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Congressional candidates' first debate, the fall TV lineup and more morning headlines 

click to enlarge Our Fall Arts issue is out on stands now.
  • Our Fall Arts issue is out on stands now.

ON INLANDER.COM

NEWS:
More than 100,000 pages of documents from the 1930s to 1970s show how major chemical companies continued to sell certain chemicals despite knowing they would harm people, animals and the environment. As the city of Spokane is in the midst of a lawsuit against Monsanto, investigative journalist Peter von Stackelberg is coming to speak in Spokane next week. Along with a dedicated team, von Stackelberg has worked to digitize the so-called "Poison Papers."

CONCERT REVIEW: Cheap Trick and Joan Jett bring classic rock to the Northern Quest Casino, featuring a guest appearance by Pearl Jam's Jeff Ament.

TV: Everything you need to know about an overall underwhelming fall TV lineup. Critic Josh Bell sat through 16 pilot episodes so you don't have to.

IN OTHER  NEWS

What we know
The New York Times has compiled an entire timeline of the Russian interference in the 2016 U.S. election. Buckle up. (New York Times)

Taxes, guns, health care and the special counsel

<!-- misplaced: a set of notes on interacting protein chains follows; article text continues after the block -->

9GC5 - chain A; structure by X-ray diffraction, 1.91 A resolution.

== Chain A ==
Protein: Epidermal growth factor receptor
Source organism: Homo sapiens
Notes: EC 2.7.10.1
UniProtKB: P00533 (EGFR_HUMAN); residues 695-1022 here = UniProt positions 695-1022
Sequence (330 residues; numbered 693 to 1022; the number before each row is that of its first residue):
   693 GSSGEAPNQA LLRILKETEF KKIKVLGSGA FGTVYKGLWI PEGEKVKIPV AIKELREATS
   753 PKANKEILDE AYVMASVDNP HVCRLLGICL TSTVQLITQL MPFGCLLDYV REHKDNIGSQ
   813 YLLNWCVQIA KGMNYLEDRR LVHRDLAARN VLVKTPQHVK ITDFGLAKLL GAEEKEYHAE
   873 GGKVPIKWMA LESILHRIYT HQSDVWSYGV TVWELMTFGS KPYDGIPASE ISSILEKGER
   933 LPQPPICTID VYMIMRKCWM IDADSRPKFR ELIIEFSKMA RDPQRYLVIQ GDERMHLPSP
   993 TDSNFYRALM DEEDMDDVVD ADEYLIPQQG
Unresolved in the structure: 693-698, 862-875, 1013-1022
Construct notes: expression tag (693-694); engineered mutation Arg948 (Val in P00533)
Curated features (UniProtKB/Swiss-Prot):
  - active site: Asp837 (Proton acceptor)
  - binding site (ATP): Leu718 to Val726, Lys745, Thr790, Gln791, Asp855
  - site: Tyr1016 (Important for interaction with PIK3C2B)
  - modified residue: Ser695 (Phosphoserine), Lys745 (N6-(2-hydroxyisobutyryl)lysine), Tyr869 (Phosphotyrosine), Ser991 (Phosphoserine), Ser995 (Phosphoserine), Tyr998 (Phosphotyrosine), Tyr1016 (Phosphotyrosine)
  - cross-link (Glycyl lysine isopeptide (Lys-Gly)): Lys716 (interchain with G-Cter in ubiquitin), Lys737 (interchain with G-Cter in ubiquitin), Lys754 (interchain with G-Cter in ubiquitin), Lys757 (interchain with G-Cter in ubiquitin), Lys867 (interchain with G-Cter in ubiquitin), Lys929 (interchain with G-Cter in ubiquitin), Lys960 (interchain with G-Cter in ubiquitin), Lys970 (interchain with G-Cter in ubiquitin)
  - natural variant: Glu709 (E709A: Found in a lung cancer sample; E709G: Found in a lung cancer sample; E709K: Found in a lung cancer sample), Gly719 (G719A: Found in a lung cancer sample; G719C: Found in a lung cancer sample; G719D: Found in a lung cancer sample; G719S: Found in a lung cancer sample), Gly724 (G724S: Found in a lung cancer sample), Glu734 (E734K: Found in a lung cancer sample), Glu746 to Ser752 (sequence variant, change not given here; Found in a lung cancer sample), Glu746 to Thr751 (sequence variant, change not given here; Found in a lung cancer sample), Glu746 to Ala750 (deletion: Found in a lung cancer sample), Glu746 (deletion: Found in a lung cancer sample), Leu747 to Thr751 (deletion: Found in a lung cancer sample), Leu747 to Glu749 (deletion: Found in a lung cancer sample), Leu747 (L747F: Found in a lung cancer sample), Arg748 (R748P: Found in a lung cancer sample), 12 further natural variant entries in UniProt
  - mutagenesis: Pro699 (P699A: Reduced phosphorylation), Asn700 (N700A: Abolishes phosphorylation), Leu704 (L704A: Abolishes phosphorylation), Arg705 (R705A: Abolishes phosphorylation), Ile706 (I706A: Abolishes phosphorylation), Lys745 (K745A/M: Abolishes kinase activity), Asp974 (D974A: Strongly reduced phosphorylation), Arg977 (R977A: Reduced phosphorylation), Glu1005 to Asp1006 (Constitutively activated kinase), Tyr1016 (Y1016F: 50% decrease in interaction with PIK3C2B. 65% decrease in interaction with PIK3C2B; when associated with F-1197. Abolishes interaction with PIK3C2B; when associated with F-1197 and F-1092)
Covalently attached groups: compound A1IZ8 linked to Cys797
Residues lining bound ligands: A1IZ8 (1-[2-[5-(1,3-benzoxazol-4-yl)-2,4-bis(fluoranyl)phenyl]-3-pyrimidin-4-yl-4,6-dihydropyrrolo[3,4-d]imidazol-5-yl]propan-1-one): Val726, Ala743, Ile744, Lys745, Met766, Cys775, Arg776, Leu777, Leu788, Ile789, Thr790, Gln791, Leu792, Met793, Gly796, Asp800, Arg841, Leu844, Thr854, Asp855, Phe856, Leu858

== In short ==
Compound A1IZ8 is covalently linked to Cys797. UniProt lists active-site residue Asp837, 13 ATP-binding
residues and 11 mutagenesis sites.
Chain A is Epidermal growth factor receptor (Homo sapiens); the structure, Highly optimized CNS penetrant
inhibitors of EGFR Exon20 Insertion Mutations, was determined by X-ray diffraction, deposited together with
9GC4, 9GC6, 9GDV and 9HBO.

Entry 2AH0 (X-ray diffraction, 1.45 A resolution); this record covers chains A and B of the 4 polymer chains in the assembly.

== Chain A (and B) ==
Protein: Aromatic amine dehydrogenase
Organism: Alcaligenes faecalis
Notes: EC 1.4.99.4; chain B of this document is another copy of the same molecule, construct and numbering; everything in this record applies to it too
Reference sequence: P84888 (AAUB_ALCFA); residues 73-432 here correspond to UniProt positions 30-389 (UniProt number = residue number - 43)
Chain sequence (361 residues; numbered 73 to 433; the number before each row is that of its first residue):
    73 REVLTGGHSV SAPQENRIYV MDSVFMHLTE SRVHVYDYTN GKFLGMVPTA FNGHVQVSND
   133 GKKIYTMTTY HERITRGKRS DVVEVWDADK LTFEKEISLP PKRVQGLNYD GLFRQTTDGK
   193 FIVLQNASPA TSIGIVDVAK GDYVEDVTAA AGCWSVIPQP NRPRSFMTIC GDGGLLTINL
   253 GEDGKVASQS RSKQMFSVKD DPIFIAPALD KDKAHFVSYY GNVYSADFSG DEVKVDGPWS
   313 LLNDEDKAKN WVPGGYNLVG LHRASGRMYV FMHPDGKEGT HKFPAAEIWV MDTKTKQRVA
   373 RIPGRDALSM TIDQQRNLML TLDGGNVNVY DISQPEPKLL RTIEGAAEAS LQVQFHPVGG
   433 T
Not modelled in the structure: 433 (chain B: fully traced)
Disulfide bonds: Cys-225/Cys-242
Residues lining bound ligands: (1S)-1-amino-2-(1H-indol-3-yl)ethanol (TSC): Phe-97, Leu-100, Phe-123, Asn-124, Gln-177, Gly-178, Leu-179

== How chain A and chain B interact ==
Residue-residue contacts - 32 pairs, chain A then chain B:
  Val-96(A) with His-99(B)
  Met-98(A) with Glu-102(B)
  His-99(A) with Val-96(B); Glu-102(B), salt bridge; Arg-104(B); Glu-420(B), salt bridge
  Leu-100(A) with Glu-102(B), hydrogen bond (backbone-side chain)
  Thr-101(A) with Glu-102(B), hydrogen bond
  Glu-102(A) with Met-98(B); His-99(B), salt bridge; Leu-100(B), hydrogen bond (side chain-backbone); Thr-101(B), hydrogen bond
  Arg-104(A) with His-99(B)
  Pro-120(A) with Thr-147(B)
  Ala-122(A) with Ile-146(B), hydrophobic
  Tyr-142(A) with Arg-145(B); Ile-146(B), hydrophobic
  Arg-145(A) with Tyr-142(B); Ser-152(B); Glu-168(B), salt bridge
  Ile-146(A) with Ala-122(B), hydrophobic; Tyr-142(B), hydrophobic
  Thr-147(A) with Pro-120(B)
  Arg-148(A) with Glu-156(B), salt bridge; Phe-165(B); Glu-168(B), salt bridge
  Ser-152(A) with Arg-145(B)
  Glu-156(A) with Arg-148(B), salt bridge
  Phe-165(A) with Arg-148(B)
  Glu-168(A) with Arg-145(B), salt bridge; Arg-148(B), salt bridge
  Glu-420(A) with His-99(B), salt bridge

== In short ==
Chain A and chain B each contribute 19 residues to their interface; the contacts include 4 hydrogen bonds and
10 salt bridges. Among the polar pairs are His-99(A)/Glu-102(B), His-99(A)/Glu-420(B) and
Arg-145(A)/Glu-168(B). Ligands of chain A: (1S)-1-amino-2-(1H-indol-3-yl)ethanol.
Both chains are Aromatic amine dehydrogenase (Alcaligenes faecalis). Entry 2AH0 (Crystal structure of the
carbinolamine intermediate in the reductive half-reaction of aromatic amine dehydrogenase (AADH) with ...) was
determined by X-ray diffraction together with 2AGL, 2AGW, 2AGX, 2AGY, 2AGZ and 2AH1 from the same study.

Those are some of the topics touched on by the two candidates for Washington's 5th Congressional District in their first public debate. (Spokesman-Review)

Watch all 58 minutes below, via the Spokesman-Review and KHQ:



You're dead to me, Jeff
In an exclusive interview the The Hill, President Trump ratcheted up his attacks on Attorney General Jeff Sessions, saying "I don't have an attorney general. It's very sad." The president also took shots at the FBI, members of the intelligence community and the special counsel investigating his ties to Russia, citing conspiracy theories. (The Hill)

Why can't Chevy Chase get a job?
One of the founders of Saturday Night Live, now sober and 40 pounds lighter, Chevy Chase is ready to work again. But his reputation precedes him. (Washington Post)

Save yourself
The bodies of two women were found inside a van driven by two South Carolina sheriff's deputies. The women were being transported to a psychiatric hospital for mental health treatment. The van was overtaken by Hurricane Florence flood waters. Both deputies made it out alive. (New York Times)
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